RESTORATION OF WAYLANDS SMITHY IN 1963
Wayland’s Smithy – Courtesy of Ray Gigg
(selected from a competition for publication in “52 Things to Do Far from the Madding Beaches”)
Wayland’s Smithy – the 4000 year old burial place on the Ridgeway, near Uffington Castle, is the first recorded discovery of a long barrow, or burial mound, contained within another mound made in later years. In 1963 academic staff and students from Edinburgh and Cardiff Universities began careful and patient archaeological work, sanctioned by the Ministry of Works, in an attempt to unravel its secrets.The dig revealed that the site originally comprised an unchambered earthern long barrow of the type found on the chalk downs. A generation or so later the site was remodelled. The skeletal remains of about 10 people were unearthed together with broken pottery of the Neolithic type (about 2500 B.C.). The various stages of the investigations are illustrated below. At the end of the 2 year dig the site was restored, as shown in the photograph above.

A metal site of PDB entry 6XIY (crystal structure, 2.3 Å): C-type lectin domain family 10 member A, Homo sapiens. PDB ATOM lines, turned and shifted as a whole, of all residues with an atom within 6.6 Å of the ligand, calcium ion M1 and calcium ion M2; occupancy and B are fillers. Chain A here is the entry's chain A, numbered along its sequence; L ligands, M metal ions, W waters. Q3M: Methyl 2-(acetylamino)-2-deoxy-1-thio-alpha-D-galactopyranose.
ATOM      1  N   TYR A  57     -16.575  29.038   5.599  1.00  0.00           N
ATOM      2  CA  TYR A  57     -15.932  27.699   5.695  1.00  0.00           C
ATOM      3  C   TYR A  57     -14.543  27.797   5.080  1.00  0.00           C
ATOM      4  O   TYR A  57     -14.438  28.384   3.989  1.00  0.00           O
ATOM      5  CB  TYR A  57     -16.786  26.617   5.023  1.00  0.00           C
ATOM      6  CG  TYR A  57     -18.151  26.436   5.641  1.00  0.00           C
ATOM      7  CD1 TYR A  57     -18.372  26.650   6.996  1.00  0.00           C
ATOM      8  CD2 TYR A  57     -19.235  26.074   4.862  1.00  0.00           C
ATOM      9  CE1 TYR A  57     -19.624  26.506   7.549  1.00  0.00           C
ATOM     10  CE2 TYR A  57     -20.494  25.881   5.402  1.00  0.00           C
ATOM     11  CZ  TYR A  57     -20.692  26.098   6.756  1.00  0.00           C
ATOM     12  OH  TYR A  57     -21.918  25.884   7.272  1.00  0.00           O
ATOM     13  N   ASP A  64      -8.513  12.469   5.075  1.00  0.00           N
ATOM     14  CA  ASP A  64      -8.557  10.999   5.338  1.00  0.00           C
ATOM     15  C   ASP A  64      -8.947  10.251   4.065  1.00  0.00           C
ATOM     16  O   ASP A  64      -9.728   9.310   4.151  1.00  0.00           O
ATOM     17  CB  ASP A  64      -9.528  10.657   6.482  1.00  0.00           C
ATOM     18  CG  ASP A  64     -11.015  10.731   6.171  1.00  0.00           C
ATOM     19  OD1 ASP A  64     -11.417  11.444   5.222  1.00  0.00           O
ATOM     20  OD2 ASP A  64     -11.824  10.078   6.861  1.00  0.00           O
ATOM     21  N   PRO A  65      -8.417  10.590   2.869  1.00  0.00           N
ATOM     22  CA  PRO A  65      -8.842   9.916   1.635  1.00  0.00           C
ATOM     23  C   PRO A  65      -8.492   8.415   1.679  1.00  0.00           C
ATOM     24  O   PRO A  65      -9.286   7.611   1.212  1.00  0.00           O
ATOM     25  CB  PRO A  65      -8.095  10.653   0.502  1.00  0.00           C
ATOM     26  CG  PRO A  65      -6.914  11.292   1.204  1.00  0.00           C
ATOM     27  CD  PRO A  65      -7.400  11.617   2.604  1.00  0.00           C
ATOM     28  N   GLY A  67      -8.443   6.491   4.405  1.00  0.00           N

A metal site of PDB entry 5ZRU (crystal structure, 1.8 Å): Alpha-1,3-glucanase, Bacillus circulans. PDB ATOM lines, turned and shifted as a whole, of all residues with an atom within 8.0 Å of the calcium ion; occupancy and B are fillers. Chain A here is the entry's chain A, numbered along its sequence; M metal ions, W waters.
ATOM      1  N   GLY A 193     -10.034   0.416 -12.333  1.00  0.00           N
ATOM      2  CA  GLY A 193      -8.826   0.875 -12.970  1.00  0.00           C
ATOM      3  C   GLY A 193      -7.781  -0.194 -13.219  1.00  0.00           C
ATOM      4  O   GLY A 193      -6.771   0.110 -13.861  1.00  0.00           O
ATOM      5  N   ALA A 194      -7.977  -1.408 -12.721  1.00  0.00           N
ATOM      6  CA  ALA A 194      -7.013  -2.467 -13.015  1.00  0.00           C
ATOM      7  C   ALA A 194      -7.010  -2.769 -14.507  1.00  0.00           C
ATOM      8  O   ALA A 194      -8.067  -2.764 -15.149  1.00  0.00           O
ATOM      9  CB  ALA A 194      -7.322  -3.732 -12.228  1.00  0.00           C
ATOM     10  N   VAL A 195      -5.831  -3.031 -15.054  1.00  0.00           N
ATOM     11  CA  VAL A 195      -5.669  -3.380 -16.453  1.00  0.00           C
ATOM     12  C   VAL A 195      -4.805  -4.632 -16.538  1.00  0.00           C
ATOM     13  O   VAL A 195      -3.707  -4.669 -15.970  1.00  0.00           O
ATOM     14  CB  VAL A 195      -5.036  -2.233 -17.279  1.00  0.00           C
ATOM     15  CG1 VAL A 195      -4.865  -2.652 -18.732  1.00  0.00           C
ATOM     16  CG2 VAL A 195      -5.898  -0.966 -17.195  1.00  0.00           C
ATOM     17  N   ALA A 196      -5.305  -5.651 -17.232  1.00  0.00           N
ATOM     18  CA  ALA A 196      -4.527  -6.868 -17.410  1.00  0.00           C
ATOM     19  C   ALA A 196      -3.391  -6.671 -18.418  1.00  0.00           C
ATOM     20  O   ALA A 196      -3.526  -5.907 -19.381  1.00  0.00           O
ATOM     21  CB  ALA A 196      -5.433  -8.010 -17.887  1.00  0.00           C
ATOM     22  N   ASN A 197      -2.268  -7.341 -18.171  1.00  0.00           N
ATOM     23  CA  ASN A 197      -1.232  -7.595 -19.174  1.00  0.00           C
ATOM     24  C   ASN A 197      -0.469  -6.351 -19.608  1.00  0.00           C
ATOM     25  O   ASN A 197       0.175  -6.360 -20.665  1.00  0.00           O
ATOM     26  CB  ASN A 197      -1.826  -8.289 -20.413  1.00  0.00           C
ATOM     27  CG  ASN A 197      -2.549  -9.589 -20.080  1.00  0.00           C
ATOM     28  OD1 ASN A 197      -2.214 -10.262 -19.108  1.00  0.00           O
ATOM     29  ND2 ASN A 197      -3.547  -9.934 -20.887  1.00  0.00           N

The following photographs are all courtesy of Ann Disbury
Waylands Smithy encircled by Trees
Excavations get underway
Close up of a trench
Facade stone east of entrance to burial chamber – this stone weighs seven tons.